Whether you’re a parent, or a student with an interest in social enterprise, it hasn’t been too long since the Australian school year for 2017 started. The school year may bring excitement, dread, or anything in between, but our universal education with a wide range of pathways is something we often take for granted. So what is school like in India? As I have seen for myself, there are many differences, but also some similarities.
India is home to one of the largest education systems in the world, with 1.3 million schools and over 230 million children enrolled. To put that in perspective, 230 million is about ten times the population of Australia! Just like Australia, India’s school system involves kindergarten and twelve years of study. However, while school in Australia is only divided into “primary” (grades 1-6) and “secondary” (7-12) school, India has primary (1-5), middle (6-8), secondary (9-10) and upper secondary (11-12) school. This is more to remember! Both Australia and India have a strong emphasis on mathematics, language, science and social studies in the early years, and both have a more advanced curriculum with a broader range of subjects offered (some being electives) in later years. Sport, music and drama are included in both systems too.
Going to school in India is not without its challenges – and changes. The Indian curriculum has been criticised for its emphasis on memorisation over problem solving and critical thinking. This can make it difficult for students to apply their knowledge to life later on. Fortunately this is beginning to change, such as in a new curriculum introduced to some schools in 2011. In this new program, called CBSE-i, there is a greater focus on critical thinking and communication skills, as well as social work and extra-curricular activities including swimming and gymnastics.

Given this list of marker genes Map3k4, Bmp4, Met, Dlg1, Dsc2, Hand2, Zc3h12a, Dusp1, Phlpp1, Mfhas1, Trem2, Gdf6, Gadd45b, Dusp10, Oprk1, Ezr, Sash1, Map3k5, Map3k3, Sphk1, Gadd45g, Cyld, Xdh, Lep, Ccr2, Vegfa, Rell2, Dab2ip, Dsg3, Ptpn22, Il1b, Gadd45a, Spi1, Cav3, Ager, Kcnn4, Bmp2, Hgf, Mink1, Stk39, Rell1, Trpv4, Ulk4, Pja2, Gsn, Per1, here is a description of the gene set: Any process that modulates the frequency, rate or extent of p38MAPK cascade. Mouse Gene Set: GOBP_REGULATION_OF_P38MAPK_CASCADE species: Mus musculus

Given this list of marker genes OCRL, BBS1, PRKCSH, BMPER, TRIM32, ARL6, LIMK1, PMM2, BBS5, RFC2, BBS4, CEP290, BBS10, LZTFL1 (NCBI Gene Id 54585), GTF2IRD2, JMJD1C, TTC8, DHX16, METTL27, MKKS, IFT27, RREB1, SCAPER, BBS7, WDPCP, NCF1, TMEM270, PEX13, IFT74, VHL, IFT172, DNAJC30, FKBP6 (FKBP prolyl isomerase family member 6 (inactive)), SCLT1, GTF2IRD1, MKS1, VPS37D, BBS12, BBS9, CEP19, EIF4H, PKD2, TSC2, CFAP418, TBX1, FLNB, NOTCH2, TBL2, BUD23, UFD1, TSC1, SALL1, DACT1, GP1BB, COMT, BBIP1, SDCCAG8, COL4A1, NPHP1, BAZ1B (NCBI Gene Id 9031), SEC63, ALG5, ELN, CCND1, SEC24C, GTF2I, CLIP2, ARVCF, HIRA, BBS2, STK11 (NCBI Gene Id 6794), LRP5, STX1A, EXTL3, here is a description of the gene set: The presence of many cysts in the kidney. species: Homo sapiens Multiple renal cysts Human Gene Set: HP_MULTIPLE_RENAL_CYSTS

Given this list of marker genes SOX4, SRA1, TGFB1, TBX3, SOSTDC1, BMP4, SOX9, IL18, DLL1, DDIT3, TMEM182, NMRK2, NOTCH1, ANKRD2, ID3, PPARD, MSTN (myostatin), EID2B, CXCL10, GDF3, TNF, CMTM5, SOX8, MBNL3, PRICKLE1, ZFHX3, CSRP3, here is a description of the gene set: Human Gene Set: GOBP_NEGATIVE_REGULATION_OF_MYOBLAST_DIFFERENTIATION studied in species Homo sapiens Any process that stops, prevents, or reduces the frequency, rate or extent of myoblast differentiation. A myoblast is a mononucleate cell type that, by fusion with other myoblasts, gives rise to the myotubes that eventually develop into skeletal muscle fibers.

Sadly, many children don’t even get to complain about the curriculum. Even though India’s primary school enrollment rates have passed the 95% threshold set by the Millennium Development Goals, there are still millions of children out of school. But some young people are fortunate enough to find a place in catch-up programs, where several years of school are covered in just eleven months so they can then enter mainstream schools.
When I visited India, I got to see how The HOPE Foundation is improving educational access to some of Kolkata’s poorest children. An amazing 96% of primary and middle school-aged children, and three quarters of 15-17 year olds, are in school throughout the slums where HOPE works. The school drop-out rate in 2014 was less than one quarter of what it was in 2005. And thanks to you, the supporters of Moeloco, I am able to help provide school shoes to Indian children living in poverty. Children are not allowed to attend school without shoes for health reasons, and walking to school barefoot, especially in slum areas, can expose them to dangerous infections. Now, over five thousand children can enjoy improved health and a brighter, more empowered future.